of the word, bears a greater communicative burden than the end of the word,
which the speaker will likely be able to figure out for himself once it is
reached (cf. people's tendency to chime in at the ends of words). This exam-
ple shows the interplay of factors: the communicative factor motivates the
greater distinctiveness afforded by having both voiced and unvoiced stops; but
the human factor--ordinary laziness--carries the day when one can get away
with less distinctiveness.
 5) In following this route, Diver developed an epistemology intended to
bring the practice of linguistics into line with that of other attempts to un-
derstand natural phenomena in the scientific era. For Diver, explanation was
not a matter of simply demonstrating that a particular item is a member of a
more general class; he wanted to get at the "Why" of things. This meant seek-
ing motivations for observations one does not understand in terms of areas of
knowledge one does understand, not embarking on a speculative program. It
meant adhering to highly demanding standards of validation and fit between hy-
pothesis and data. Diverian analyses are heavily textually oriented; large
quantities of data from actual texts and extensive use of counts are their
hallmarks. Diver was very skeptical of a-prioristic schemes, such as univer-
sal grammar. He insisted that theory be always guided by analysis, not the
other way around, no matter how unfamiliar the resulting theory might appear.

 These ideas evolved into a comprehensive framework for linguistic analy-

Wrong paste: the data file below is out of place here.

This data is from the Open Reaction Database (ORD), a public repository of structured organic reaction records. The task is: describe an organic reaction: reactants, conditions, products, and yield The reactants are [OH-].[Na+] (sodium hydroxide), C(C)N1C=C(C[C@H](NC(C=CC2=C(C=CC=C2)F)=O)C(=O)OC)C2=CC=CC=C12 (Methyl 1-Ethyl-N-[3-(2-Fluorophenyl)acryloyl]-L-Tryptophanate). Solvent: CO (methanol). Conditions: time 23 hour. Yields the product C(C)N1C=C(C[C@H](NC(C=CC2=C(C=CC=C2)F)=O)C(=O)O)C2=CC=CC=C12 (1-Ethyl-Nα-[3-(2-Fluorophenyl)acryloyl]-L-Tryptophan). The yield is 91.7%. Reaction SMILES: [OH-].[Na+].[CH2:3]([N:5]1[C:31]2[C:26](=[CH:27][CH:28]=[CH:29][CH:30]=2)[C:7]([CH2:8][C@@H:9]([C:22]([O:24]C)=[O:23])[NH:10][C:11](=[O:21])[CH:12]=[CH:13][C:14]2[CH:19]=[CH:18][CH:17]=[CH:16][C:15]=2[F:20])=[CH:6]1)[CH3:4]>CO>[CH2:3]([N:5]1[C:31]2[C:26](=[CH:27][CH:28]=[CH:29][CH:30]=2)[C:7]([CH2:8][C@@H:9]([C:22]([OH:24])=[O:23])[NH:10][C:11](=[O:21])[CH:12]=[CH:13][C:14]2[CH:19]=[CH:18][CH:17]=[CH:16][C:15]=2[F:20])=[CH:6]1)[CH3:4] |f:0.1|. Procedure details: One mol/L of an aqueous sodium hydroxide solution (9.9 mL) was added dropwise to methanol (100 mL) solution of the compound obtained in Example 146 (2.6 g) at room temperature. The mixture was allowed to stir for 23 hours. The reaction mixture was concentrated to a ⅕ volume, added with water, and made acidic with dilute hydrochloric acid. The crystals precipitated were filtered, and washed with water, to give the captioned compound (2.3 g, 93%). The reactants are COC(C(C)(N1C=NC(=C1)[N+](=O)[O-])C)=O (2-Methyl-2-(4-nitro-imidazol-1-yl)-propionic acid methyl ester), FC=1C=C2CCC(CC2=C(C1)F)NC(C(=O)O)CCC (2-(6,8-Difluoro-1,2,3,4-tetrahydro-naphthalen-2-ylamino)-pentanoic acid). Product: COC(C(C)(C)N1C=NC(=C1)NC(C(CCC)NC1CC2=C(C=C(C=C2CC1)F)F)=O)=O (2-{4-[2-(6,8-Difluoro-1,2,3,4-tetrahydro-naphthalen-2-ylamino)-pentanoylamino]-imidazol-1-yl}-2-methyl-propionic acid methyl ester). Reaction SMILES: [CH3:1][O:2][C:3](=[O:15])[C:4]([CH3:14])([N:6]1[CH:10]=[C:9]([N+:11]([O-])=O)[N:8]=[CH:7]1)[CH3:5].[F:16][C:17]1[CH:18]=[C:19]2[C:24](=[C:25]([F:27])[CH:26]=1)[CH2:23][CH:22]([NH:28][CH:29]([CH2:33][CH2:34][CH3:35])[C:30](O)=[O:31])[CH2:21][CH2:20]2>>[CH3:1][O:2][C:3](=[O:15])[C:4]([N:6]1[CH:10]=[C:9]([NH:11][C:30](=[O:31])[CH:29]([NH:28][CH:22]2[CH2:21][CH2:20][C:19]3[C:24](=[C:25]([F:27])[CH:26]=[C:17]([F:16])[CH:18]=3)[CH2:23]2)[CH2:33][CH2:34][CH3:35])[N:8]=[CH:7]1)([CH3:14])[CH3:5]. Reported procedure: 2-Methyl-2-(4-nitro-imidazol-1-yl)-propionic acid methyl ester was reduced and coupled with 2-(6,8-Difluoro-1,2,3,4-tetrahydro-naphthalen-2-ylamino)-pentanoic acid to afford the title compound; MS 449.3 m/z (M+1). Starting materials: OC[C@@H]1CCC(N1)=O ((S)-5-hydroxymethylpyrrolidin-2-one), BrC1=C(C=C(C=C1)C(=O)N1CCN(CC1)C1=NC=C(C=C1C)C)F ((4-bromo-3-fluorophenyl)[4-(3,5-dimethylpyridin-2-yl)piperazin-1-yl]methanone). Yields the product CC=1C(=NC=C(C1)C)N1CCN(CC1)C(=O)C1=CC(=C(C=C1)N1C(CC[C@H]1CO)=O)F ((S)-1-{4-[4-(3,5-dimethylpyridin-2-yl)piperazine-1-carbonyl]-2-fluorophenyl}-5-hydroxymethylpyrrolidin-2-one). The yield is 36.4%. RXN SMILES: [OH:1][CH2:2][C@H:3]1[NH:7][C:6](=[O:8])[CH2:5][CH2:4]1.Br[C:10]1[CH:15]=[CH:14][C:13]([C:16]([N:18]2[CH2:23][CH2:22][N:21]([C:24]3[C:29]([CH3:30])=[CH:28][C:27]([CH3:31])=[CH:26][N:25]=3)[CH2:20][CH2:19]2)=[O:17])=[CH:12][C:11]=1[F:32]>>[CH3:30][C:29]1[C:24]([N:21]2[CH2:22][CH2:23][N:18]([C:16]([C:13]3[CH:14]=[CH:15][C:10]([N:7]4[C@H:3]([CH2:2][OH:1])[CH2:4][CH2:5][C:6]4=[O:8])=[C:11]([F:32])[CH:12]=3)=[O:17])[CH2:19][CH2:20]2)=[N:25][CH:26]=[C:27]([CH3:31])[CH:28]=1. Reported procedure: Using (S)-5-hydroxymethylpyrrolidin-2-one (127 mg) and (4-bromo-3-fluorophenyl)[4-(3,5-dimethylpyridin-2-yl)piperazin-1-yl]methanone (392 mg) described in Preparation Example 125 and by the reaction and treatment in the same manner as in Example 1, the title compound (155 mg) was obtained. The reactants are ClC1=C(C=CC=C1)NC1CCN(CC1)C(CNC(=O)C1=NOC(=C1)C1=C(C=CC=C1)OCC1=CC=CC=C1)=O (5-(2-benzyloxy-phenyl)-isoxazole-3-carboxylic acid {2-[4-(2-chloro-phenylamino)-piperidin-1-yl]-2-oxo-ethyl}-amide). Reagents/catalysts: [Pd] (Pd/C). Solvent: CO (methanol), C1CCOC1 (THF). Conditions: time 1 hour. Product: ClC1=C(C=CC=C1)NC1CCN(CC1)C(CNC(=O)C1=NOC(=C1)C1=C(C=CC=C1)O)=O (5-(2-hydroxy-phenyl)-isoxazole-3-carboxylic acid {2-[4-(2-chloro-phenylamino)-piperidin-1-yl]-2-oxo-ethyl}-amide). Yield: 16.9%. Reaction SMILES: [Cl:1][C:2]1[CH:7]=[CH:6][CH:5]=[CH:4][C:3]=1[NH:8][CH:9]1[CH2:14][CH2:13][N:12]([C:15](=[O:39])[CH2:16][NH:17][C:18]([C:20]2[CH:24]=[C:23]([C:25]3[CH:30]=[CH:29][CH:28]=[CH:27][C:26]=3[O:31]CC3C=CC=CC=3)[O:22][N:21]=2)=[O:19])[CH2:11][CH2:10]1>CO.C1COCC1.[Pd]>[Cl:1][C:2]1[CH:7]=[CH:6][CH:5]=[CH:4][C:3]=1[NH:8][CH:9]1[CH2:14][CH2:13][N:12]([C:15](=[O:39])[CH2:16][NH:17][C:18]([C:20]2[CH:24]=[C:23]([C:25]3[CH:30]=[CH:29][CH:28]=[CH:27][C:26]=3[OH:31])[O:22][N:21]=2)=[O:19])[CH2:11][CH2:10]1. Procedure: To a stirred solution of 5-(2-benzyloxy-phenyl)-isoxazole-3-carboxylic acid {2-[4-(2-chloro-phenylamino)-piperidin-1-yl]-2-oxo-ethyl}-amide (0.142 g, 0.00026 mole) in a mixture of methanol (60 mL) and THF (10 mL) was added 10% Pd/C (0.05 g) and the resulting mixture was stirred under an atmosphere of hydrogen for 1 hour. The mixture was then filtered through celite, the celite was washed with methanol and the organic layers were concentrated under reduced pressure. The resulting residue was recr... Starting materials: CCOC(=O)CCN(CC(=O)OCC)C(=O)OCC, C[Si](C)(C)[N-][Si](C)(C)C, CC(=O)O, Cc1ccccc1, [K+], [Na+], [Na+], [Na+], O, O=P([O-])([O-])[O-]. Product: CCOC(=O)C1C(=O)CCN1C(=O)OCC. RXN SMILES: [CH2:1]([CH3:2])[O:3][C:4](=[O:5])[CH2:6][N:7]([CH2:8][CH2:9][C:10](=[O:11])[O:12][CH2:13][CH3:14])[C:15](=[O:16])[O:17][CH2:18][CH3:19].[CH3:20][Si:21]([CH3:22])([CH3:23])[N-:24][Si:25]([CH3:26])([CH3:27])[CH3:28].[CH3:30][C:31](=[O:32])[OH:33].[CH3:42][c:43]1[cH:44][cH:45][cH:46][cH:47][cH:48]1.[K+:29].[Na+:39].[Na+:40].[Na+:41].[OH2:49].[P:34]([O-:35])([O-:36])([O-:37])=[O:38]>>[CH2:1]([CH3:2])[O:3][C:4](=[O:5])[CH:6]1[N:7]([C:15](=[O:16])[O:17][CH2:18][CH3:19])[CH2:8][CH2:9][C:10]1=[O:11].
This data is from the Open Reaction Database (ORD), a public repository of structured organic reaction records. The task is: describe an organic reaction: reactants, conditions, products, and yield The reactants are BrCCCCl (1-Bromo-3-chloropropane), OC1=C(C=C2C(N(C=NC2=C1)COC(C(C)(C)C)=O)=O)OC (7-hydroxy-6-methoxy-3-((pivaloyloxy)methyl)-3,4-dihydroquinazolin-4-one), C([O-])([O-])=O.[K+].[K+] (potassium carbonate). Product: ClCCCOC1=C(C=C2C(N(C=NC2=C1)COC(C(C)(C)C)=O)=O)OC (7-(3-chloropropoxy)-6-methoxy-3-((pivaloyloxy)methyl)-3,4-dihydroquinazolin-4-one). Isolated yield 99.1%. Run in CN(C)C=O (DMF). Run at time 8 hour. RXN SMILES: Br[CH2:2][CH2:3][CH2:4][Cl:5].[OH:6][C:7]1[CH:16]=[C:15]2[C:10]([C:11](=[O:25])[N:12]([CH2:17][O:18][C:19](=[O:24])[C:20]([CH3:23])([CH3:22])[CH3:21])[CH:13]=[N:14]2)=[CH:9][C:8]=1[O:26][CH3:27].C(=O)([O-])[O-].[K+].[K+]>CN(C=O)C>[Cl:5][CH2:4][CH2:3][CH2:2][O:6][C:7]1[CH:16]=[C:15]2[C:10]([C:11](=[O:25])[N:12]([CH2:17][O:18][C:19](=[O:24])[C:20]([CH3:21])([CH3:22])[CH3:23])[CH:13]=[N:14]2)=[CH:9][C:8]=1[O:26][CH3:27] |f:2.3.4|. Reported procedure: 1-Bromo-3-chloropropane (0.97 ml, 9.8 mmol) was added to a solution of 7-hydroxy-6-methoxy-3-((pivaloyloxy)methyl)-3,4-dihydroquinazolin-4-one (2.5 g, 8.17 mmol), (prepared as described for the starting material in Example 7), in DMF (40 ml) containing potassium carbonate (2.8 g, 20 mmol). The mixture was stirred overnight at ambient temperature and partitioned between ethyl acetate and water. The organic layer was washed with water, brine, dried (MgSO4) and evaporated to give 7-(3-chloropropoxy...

sis that was sometimes called "Form-Content" in the '60's and '70's and ma-
tured into the "Columbia School of Linguistics" in the '80's and '90's. This
approach is of course quite the opposite of contemporary mainstream linguistic
thought, and thus did not get much press. Diver was a man far ahead of his
time; in a world obsessed with modularity and syntax, it is a rare voice which
asserts that language is an instance of ordinary human behavior, and that lin-
guistic structure can and must be understood without reference to syntax.
Nonetheless, a great many in-depth analyses of a wide range of languages by
Diver and his students have borne him out, and the scholarly mechanism he es-
tablished has quietly pursued its work, with little public fanfare. From
1975, Diver edited the Columbia University Working Papers in Linguistics, in
which many of his own writings appeared. He gave invited lecture series in
numerous countries of Europe and Asia, in addition to speaking at conferences
in the USA and Canada. The Columbia School has held biennial international
conferences since 1989 at Columbia, the University of Virginia and Rutgers,
and a Summer Institute of the Columbia School will be held in NYC in 1996.
Even after his retirement to Emeritus status in 1989, Diver remained an active